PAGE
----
Taking the time to accommodate handicapped people on the Texas trains is not likely to disrupt their on-time-performance.  The schedules of the Heartland Flyer, Texas Eagle, and Sunset Limited have more padding in them than training boxing gloves. 
 

 
Johnnie, and PSJ1
My recent ride on AMTRK was specifically, on the Southwest Chief; West #3 and East #4.  Our trip West was pretty much right on 'the advertised'.  Station stops were very quick, I did not time them, but I'd guess at about 5 to 6 minutes(?).
 
    The Albuquerque station platform, was equipped with ramp areas between the station and platform; out on the platform were 'devices' labeled 'wheelchair lift'.     Can't speak to any of the other stops,as to their handicapped assessibility, but my guess is they have some arrangements to accomodate passengers needing those services(?)
 
 Like so many other 'services' mandated by Federal Law[ie; ADA]; If those required services are not present. You can bet that 'activists' and their lawyers are either filing lawsuits or about to. Whistling

 

 


 

  • Member since
    December 2001
  • 56 posts
Posted by AMTRAKKER on Monday, January 20, 2020 9:44 AM

This is a state supported train, paid for by citizens tax dollars from the State of Illinois. These people are citizens of the State of Illinois. 

How exactly is it common sense to take our tax dollars to run the train and not offer a service to the taxpayers are are paying for it? 

And 25 k to remove maybe 3 rows of seats to accomodate paying customers.

By that standard, I should have made about 5k in the time it took to write this post. 

 

 

  • Member since
    July 2016
  • 705 posts
Posted by Backshop on Monday, January 20, 2020 10:25 AM

I have a question...is the cost just for removing and reinstalling the seats or do special locking devices for the wheelchairs also have to be used?

  • Member since
    February 2018
  • From: Great Plains
  • 1,301 posts
Posted by York1 on Monday, January 20, 2020 10:41 AM

AMTRAKKER
How exactly is it common sense to take our tax dollars to run the train and not offer a service to the taxpayers are are paying for it? 

 

I disagree.  In this case, the requirement would be that a service must be provided -- moving the passenger from one place to another.  For example, Amtrak could hire a handicapped bus service to move the passengers.  Amtrak often provides bus service when a train cannot make a trip.

The deal about not offering a service to taxpayers who are paying for it, the following is from Access Living's website detailing where their funds come from.  It seems the tax dollars are already doing quite a bit.

https://www.accessliving.org/ar2019-2019-annual-report/2019-annual-report-our-funding/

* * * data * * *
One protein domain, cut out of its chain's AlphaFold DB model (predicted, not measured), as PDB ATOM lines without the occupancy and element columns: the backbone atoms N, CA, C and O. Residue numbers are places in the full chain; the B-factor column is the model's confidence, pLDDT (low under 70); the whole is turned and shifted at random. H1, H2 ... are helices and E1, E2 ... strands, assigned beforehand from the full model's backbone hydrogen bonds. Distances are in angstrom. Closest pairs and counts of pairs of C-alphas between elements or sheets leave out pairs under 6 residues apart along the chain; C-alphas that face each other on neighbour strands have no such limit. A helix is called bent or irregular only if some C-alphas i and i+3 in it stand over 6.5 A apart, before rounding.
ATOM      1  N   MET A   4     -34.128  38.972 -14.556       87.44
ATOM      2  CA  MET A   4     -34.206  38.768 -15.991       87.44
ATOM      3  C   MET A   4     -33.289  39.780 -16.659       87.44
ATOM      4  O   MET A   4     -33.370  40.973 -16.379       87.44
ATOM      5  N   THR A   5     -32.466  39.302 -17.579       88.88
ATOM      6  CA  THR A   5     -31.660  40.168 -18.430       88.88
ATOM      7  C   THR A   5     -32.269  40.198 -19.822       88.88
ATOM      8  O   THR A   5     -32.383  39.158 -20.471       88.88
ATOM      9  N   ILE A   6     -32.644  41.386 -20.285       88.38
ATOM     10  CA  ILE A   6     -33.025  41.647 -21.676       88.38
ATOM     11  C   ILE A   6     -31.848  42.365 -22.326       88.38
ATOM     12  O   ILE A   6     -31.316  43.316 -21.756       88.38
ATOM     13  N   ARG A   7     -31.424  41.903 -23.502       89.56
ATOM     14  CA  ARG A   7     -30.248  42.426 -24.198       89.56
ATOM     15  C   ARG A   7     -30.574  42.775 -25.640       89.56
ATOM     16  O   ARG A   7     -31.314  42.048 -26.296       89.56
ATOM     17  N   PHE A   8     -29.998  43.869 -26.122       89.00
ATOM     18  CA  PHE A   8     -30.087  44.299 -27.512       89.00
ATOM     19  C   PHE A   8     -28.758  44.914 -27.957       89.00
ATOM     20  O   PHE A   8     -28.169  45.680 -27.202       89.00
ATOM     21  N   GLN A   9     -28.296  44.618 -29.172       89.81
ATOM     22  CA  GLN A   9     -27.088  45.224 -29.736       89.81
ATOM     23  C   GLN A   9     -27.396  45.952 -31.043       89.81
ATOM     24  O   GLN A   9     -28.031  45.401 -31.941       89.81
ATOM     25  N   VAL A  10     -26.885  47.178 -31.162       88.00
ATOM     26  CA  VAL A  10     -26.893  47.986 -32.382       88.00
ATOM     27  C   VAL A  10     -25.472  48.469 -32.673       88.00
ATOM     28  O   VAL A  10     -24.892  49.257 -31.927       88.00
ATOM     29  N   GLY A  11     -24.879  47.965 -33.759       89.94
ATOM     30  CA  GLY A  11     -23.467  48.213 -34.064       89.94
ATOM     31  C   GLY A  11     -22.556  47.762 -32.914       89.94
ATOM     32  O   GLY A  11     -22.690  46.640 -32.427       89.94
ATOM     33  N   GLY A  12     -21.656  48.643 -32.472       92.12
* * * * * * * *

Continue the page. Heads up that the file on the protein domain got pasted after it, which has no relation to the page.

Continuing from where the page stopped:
Edit:  After rereading my comment, it may sound like I disapprove of this group or their mission.  That is not my intent.  I'm sure they provide a needed service for people who may not be able to advocate for themselves.  My point was about providing services.

John  --  Saints Fan  

  • Member since
    September 2003
  • 10,399 posts
Posted by Overmod on Monday, January 20, 2020 10:51 AM

Backshop
I have a question...is the cost just for removing and reinstalling the seats or do special locking devices for the wheelchairs also have to be used?

I have little doubt that the guides and locking devices are required -- if they are not, they surely should be.  They will likely not be rudimentary tie-down straps or elastic, either.  That being said, I can't imagine they haven't been designed to fit the seat-track anchor locations, so installing or removing them would be comparatively easy.  I have not looked into what special designs for power chairs or 'scooters' might be provided; it is at least theoretically possible that the same programs that pay for provision of these power chairs might also pay for 'bespoke' attachments for transit vehicles (including Amtrak) and for the cost of modifying the vehicles to take them easily.

There is much more involved in making this conversion, though, than just unbolting a couple of rows of seats and putting in anchors.  The seats must be removed from the car, possibly being partly disassembled in the process, and taken to storage.  They would then have to be returned and reassembled.  All at Government-sanctioned union wages.  It would be nice if the location of seat storage and locking devices was all in the same place, together with tools and other required equipment, but that may not be so.

And yes, all that cost is the responsibility of the ones demanding the accommodation, not taxpayers at large.  The Government subsidy is for the transportation service, not reconfiguring trains for groups of special-needs passengers.  There's a reason the ADA is built around reasonable accommodation, and reasonable accommodation for a normal train is what Amtrak provides with the present one-wheelchair-per-car installation.

Now, if I were running Amtrak, I might make a publicity item out of making this accommodation.  I might in turn ask that my carmen and drivers either volunteer or take a reduced wage as their 'share' of the accommodation.  I might set up and contribute to a crowdfunded effort to defray some or all of the cost ... or to establish a nest egg and methodology for future trips by the group.

But on the other hand, I would not provide it free as if it were a required accommodation, at least not until Congress had acted to provide it as an exception from the profitability mandate.

  • Member since
    July 2016
  • 705 posts